Phnom Penh Municipal Court yesterday tried three people for allegedly posing as monks to collect money from the public while getting rides from their tuk-tuk driver, who is being tried as an accomplice to fraud.
Presiding Judge Key Manera identified them as Phuong Chhay, 18, Phin Sarom, 34, Poy Yath, 38, and Run Phearum, a 32-year-old tuk-tuk driver.
He said all four hailed from Prey Veng province’s Mesang district, adding that they resided in Phnom Penh’s Sen Sok district.
Judge Manera said Mr Chhay, Mr Sarom and Mr Yath were arrested on March 26 by district police in Phnom Penh Thmey commune after being caught posing as Buddhist monks. He said they were charged with unauthorised wearing of Buddhist robes, as well as fraud.
Judge Manera added that Mr Phearum, who worked for them as a driver, was charged with being an accomplice to fraud.
Judge Manera said that at about 7am on the day of their arrests, Mr Phearum drove Mr Chhay, Mr Sarom and Mr Yath to an empty plot of land in Pong Peay area.
He said after parking, Mr Phearum closed the curtains of his tuk-tuk while the three men changed into their Buddhist robes inside, noting that the group intended to go to the local market to collect money.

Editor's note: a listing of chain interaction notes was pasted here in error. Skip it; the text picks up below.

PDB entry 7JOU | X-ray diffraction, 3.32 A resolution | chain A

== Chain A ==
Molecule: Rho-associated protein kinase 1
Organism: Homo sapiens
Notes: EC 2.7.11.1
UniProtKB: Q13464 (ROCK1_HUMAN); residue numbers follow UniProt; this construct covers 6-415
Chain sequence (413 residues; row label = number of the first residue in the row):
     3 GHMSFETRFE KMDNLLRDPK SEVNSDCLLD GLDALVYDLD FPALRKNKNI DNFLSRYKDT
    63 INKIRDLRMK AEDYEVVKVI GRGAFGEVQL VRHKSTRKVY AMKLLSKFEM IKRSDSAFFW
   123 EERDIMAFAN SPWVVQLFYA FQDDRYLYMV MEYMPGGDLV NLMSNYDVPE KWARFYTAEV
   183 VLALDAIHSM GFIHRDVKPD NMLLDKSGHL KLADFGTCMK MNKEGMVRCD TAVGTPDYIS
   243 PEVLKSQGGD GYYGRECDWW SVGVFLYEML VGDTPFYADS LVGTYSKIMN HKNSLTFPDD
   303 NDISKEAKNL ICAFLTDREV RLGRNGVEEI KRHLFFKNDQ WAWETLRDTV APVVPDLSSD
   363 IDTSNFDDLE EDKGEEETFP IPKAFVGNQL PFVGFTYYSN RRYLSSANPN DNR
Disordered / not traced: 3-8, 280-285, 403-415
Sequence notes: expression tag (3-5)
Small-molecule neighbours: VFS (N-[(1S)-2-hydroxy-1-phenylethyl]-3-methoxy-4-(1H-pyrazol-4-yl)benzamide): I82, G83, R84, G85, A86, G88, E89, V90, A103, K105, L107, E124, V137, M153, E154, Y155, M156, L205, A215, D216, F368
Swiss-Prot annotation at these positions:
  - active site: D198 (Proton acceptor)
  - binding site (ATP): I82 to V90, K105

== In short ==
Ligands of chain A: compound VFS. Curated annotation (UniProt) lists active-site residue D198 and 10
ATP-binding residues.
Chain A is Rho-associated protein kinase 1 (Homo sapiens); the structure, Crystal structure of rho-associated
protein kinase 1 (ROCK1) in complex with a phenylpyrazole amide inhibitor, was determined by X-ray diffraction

“When Mr Phearum closed the curtains, district police forces patrolling nearby became suspicious and inspected his vehicle,” Judge Manera said. “After police opened the curtains, officers saw Mr Chhay, Mr Sarom and Mr Yath putting on their robes inside.”
“Police then arrested all of them immediately,” he added.
Judge Manera said following their arrests, police confiscated the Buddhist robes as well as other related materials such as bowls, bags and umbrellas, as well as the tuk-tuk from them.
During yesterday’s hearing, the four accused admitted committing the offence, saying that they needed to earn money to support their families.
They said that they had been posing as monks for a month before they were arrested, noting that they earned between $10 and $12.50 per day from donations. The four requested the court for minimum sentence.
Mr Sarom said they started posing as monks in February after buying robes from Phsar O’Russey market in Prampi Makara district.
He said every morning, Mr Phearum would drive them from their rental houses in Sen Sok district to local markets and other public places where they would collect money.
He added that they would collect enough money by 11am.
“I know that my activities were harmful, making people believe I was a monk, and also violate state laws,” he told the court. “But it was an easy way to make money to support my poor family.”
“If I worked as a construction worker or a motorbike taxi driver, I could not earn up to $10 a day,” he added.
Mr Phearum confessed that he agreed to work for Mr Chhay, Mr Sarom and Mr Yath because they paid him generously, noting that he received $10 per day for driving them.
“I acknowledge my mistake,” he said. “I would like the court to give me a minimum sentence.”
A verdict is due October 4.